The meaning of the Jason Frasor trade.

There are several different ways to look at yesterday’s trade of one smallish Southern Illinois University right-handed reliever for another, but the headline’s a pretty simple one: The “For Sale” sign in the Texas Rangers storefront has been lit up.  With Jason Frasor for Spencer Patton, the Rangers have unmistakably announced to the league that, as far as 2014 is concerned, they are sellers.

Maybe buyers, too, I hope — but definitely sellers.

The story is partly about giving Roman Mendez and Matt West more responsibility in what is now even more clearly an audition for 2015.

It’s partly about whether Patton fits in that himself, which is extremely likely given that he’ll need to be added to the 40-man roster this winter anyway for draft protection purposes — so bringing him to Arlington at some point this summer won’t affect his options supply as long as he doesn’t return to the farm once brought up — and given that, at age 26, he’s probably as worthy of a look as several pitchers Texas has already relied on in 2014.

It’s partly about whether Frasor, who will be 37 in three weeks and a free agent in three months, served as much of a purpose helping Ron Washington get the game to his closer, at this point, as he did facilitating the addition of a much younger bullpen candidate (not to mention some nominal salary relief).  There’s nothing stopping Frasor — who has never reached the post-season in his 11 big league seasons — from coming back to the Rangers this winter, if there’s mutual interest.

But it’s mostly about the clear signal, in this Wild Card era in which mid-July signals are less frequently so clear, that the Rangers are open for business and willing to move rental pieces for building blocks.

Is Joakim Soria next?  Is Alex Rios?  Neal Cotts?  The analysis is different for each, but it would stand to reason that there will be some level of contender interest in all three, and, especially in the cases of Soria and Rios (over whom Texas has club control for 2015 that it can choose to exercise or not), there are alternatives to trading them that complicate the decision a bit, and give the Rangers extra leverage in trade talks.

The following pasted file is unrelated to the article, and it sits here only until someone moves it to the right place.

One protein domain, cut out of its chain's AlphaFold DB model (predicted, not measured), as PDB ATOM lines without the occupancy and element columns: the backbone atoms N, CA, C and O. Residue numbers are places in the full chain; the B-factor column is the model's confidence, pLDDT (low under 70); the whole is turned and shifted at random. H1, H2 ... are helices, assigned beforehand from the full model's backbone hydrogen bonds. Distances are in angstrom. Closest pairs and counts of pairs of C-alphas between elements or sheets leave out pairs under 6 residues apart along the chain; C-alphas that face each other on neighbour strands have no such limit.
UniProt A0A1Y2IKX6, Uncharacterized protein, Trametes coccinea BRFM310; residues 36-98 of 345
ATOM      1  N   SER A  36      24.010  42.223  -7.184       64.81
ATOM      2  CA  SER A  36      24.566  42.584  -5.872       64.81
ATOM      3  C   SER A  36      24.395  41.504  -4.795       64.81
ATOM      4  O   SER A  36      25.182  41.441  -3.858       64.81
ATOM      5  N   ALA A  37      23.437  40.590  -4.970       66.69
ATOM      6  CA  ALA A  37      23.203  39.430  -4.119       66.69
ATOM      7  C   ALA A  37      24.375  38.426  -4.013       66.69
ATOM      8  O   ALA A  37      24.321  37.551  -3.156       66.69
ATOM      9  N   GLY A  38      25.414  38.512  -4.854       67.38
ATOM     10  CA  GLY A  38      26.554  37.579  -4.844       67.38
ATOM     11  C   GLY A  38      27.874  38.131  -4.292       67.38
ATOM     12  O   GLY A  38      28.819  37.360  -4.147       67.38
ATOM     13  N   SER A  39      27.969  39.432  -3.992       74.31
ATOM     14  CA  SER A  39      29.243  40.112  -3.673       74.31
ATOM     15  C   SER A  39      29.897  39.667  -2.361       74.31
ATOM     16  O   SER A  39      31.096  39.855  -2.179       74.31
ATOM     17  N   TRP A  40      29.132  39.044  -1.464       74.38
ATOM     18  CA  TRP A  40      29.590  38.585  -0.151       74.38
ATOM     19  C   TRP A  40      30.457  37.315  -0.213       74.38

What about Yu Darvish, Adrian Beltre, or Elvis Andrus?  No.  No.  And only if overwhelmed.

And “overwhelmed” includes potential discussions with clubs willing to talk about impact players of their own.

Jon Daniels told reporters yesterday that Patton, whose appearance in last night’s AAA All-Star Game (one batter, one strikeout) was his final act as an Omaha Storm Chaser, has a scouting profile that often draws comps to Frasor himself.  A relatively small righthander, he projects as a seventh-inning type with command of an average fastball (low 90s) and a swing-and-miss slider whose pile of minor league strikeouts gets chalked up in part to a deceptive delivery that causes hitters to pick him up late.

He’s almost certainly going to get to the big leagues in what’s his fourth pro season — compare that with Frasor, who was in his sixth season when he reached AAA for the first time and then debuted with Toronto — and get a legitimate chance along with Mendez and West and Shawn Tolleson and Neftali Feliz and possibly others to make a case for a 2015 role on the right-handed side of the bullpen.

Interestingly, though Patton was serving as Omaha’s closer this season — his first in that role — and even though he was limiting hitters to a .164/.276/.343 slash with 47 strikeouts and 17 unintentional walks in 39 innings, the Royals moved him back into a set-up role about three weeks ago, and you can imagine that was perhaps by design, prompted by the early stages of trade talks between Kansas City and Texas, if not others.  After the shift, Patton’s peripherals looked about the same (.148/.233/.370 with 13 strikeouts and three walks in 7.1 frames), and twice he worked on back-to-back days, which he’d been asked to do very rarely over the first three months of the season.